I don’t know. In some ways, I wish I could do more formal experimentation but I’ so concerned about my ability to tell the actual story that I’m pretty conservative when it comes to trying anything crazy and wild.

JL: I think you just have to hope that later on you will have the freedom and, by that point, you’ll know the basics. MM: It’s the whole thing about learning the rules of grammar before you decide to go break them. You can’t just sit down and do stream of consciousness because Kerouac did it that way, or Joyce did it that way.

And, actually, Kerouac didn’t do it that way in the first place. My understanding is that the typing on the roll of the paper [for On The Road] was actually a myth, that there was an original manuscript and it was regimented by the page just like everybody else’s. Maybe there was a first draft where he just spit it all out.

JL: There’s always a stage where there’s a blank page and you have to sit down and attack it. MM: The script stage is not the blank page for me. The script stage is where I’ve already done most of the work. It’s the page beat that’s the really intimidating blank page. That’s where the work is.

But a chapter of a novel is as long as however long it needs to be. You just paginate it.

JL: The novel process is freeing like that; you go through problems of too much freedom, depending on how much you want to indulge it. For me, I want to do the second draft so hopefully people can have the enjoyment of the experience that I had while writing the first draft. Because the first draft of the novel, you really do have the freedom to discover the beats of the story while you’re going around. And then if that takes a twist, that’s great.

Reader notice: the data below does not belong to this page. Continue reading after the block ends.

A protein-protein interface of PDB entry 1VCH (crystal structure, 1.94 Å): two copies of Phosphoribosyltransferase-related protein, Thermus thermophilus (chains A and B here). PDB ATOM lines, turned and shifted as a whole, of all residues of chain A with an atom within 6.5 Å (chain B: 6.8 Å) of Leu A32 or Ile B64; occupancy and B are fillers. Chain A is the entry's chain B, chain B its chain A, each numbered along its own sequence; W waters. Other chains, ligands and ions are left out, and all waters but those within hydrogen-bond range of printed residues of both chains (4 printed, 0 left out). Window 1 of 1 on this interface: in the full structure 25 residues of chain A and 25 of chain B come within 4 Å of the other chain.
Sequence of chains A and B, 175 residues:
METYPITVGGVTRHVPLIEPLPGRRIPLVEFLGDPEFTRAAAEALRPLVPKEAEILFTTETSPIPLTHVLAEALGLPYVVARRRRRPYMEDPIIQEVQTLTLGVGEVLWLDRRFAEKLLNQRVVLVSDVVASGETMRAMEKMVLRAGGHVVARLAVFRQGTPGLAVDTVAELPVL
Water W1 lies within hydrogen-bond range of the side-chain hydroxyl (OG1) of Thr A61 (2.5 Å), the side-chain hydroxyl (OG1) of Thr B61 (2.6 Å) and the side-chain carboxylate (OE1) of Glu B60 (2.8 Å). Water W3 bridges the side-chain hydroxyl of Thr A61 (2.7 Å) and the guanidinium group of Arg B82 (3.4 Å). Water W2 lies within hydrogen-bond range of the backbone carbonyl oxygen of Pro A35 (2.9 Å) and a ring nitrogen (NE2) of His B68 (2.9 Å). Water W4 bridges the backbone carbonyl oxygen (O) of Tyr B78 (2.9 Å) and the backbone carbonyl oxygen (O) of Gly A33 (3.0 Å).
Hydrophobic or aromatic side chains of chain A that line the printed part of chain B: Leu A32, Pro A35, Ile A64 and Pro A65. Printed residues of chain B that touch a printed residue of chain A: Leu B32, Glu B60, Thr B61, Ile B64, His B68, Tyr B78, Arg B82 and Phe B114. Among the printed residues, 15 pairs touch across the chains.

A lot of people don’t work that way. A lot of people highly recommend if you want to get your book done, outline it and then attack it. And that seems great, but it just locks me up.

MM: Huh. Because the first novel I wrote was something called Blue Highway—which I may be revisiting—but it was originally I did it as a very bad screenplay. I mean, bad, bad, awful screenplay, which I wrote in like two and a half weeks, and then a few months later I started writing it as a novel and went through it pretty quickly—a six month draft process while working a fulltime job.